Thoughts?

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About Author

Seth Williams (@retipsterseth , G+) is an experienced land investor, commercial real estate banker and residential income property owner. He is also the Founder of REtipster.com - a real estate investing blog providing real world guidance for part time real estate investors.

25 Comments

  1. Great topic. Well-expounded. Good job. I have been thinking about this a lot lately. A lot. I am going to keep this essay and come back and read it from time to time. It’s a little bit like an alcoholic’s anonymous speech for ambition anonymous.

    • Hi Jason – thanks for letting me know your thoughts – I’m glad this post was helpful to you. I think we’ve all got our issues with keeping priorities in check (I’m certainly no exception). As with anything, the first step to solving the problem is to simply being aware of it (which is something that never even occurs to most people). I wish you all the best with this!

  2. Excellent! Actually what I needed to hear today Brandon as I am guilty of having the “so busy growing the roses, I never stop to smell them” mindset. Taking inventory of what is important, family, faith, and friends even while working diligently to improve the world for all three is an important but often difficult balance to strike! But worth the effort!

  3. Great article Seth! One of the things they teach in Canfield coaching was to strive for free time as much or more than to strive for money. Let other people work for you and use your time for the things you love, not always work. It is hard to do though!

    • There’s a lot of truth to that Mark. At the end of the day, time is WAY more valuable than money… seems like most people don’t realize this until they get a little older. :)

  4. Great article Seth.

    Balance has been a challenge for me; there is always so much to do. It is kind of the “curse of the entrepreneur”; the fact that we love our work. But you are right. Today is a gift so it’s essential that we figure it out.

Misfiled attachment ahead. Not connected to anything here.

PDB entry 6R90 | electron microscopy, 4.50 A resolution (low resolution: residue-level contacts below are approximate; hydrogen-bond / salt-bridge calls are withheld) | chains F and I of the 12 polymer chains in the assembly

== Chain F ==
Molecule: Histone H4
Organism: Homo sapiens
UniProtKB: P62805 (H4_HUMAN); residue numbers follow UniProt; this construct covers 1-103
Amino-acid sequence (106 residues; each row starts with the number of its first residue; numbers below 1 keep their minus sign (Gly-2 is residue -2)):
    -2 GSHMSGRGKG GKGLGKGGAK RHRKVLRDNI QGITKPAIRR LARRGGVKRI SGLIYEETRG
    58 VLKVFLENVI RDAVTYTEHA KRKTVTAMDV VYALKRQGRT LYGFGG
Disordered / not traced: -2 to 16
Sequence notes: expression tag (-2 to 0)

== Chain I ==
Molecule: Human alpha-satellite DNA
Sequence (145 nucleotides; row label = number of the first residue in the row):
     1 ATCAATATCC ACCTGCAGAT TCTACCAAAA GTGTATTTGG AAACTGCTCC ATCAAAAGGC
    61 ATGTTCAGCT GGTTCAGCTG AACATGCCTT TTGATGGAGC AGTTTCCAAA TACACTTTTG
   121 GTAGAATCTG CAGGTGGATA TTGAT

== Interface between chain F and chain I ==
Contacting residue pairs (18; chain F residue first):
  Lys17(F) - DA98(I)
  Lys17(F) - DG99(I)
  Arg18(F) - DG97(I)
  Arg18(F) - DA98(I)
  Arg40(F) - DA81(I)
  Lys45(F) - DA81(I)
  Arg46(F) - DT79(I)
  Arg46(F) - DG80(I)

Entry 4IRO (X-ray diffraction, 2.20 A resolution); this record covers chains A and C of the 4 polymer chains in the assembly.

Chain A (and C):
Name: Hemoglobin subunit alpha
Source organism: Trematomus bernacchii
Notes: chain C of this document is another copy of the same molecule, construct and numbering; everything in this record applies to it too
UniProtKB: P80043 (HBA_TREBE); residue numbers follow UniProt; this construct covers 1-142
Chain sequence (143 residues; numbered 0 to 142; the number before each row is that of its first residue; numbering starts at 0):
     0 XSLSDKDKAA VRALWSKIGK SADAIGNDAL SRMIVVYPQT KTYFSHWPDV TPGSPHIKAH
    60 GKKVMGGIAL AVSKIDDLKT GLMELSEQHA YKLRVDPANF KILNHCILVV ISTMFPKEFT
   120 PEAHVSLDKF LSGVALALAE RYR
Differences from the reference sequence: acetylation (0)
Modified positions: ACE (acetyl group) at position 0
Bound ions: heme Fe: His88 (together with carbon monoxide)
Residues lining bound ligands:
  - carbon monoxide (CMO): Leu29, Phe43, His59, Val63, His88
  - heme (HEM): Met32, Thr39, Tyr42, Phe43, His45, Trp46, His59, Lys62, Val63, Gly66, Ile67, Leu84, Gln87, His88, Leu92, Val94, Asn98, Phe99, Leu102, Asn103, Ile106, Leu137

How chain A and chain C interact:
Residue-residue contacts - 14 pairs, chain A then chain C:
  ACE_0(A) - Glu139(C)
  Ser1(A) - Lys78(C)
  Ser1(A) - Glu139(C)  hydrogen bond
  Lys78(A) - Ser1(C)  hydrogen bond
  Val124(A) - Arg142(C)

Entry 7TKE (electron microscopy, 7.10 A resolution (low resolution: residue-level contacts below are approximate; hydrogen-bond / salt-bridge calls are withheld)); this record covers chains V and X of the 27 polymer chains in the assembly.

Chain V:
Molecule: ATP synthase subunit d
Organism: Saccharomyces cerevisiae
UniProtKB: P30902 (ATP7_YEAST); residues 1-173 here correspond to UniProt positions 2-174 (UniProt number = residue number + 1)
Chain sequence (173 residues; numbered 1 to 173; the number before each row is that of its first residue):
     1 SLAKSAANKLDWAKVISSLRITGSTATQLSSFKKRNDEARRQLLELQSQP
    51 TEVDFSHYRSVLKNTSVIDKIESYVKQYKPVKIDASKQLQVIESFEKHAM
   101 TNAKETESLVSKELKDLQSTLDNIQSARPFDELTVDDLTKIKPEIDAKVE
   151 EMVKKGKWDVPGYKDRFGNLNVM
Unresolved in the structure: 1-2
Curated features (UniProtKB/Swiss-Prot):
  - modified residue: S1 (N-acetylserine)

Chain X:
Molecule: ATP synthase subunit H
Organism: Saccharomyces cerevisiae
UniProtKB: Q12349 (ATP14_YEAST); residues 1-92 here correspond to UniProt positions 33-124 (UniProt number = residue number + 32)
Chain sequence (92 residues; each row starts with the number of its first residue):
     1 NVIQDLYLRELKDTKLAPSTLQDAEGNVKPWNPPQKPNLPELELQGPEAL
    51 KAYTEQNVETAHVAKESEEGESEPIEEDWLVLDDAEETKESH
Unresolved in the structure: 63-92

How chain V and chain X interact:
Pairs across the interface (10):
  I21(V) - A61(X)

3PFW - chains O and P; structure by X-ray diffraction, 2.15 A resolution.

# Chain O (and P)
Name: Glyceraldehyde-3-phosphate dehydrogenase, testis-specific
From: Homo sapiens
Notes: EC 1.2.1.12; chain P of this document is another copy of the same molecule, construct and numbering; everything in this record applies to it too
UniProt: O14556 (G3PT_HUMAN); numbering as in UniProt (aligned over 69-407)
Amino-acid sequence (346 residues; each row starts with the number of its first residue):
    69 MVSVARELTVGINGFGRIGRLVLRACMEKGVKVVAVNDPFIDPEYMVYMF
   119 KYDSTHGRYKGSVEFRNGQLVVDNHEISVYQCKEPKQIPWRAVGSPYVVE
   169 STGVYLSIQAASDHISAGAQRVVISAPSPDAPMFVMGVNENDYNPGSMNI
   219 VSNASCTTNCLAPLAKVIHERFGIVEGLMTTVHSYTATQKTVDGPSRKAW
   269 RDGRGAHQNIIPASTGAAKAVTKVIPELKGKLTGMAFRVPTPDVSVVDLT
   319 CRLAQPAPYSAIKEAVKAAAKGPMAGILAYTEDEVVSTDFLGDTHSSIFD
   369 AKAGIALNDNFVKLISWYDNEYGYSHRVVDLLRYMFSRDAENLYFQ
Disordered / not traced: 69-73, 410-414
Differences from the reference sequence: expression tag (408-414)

Sharon

    • I agree Sharon – it’s been a real challenge for me as well. I suppose it’s better to be busy than lazy… but at the same time, we can always get too much of a good thing if we’re not careful.

  5. Great topic!
    I am just starting to read the bigger pockets articles and i alredy can see that it is great stuff.
    As Jason, I am going to keep this post close enough to ready it again!
    Thanks

  6. Great article. I am currently tryig to decide if I want to buy more properties, which I have made a verbal offer on, or just take what I have and ride off into the sunset.

    My retirement plans are set to retire in two years, at 56. I could retire now, but I need “just a bit more”. 56 is still you ng…hopefully.

    Another building and more renters, would hopefully not delay the end goal, and would give me more that I am projecting now. Which is more than I need.

    When is enough, enough, that is the age old question.

    • That’s certainly a challenge Eric… and it’s even more challenging when there isn’t a clear cut answer to the question of “what to do” in those situations. I wish you the best in coming to your final decision.

  7. Matt Swartzendruber on

    This is awesome. After all, what’s the point of being successful if you’ve got nobody to share it with?

    Thanks, Seth.

  8. Karin DiMauro on

    Oh man, was this a great blog! I, too, have been trying to figure out the balance in a business that can easily take place 24/7 (she said, reading the blog at 10 p.m. on a Friday night!). Thanks for the reminder to take stock. :)

  9. Guilty as charged. Great video as well. The drive to have a backup plan when corporate America grinds me to dust and spits me out occupies 90% of my thoughts. I find that I don’t want to hang out with non investors because I don’t want to talk about anything else exept for investing. Conversations at dinner are me politely smiling and noding, meanwhile Im crunching numbers and counting money on a property I don’t even own. Haha. Sad state of affairs.

    • Wow – that’s was very eloquently said Chuck. I have totally been there before. It is very easy to “check out” of anything & everything that doesn’t add fuel to the fire of our dreams, but in my experience, I’ve always halfway regretted doing this kind of thing (especially when my dream doesn’t pan out as planned in the end). Don’t lose sight of the present!

  10. It can be helpful to really ask yourself what your values are – do you value things like respect, power, dominance, or money per se? How about things like perfectionism, excel-ence, superiority, or mastery? Prosperity, abundance, security, independence? Peace, tranquility, predictability, or social relationships? It can be neatly illustrated by choosing a reason or a value, and then continually subjecting it to the question “Why?” Eventually you either get to “tranquility” and “independence” or you get hung up with “out-competing others” or “showing my dad how worthy I am.” We can spend a lifetime in pursuit of impure goals or immature needs.

  11. Nice piece.
    Finding the right work/life balance is always tough. More so for the entrepreneurs since we have no start and end to our work days unless we MAKE them.
    It is always good to step back and make sure we remember what our actual goal is, rather than just hording money and assets for the sake of having more money and assets.

    This did also remind me of a favorite quote:
    “I’ll keep it short and sweet: Family. Religion. Friendship – These are the three demons you must slay if you wish to succeed in business.” – Charles Montgomery Burns
    :)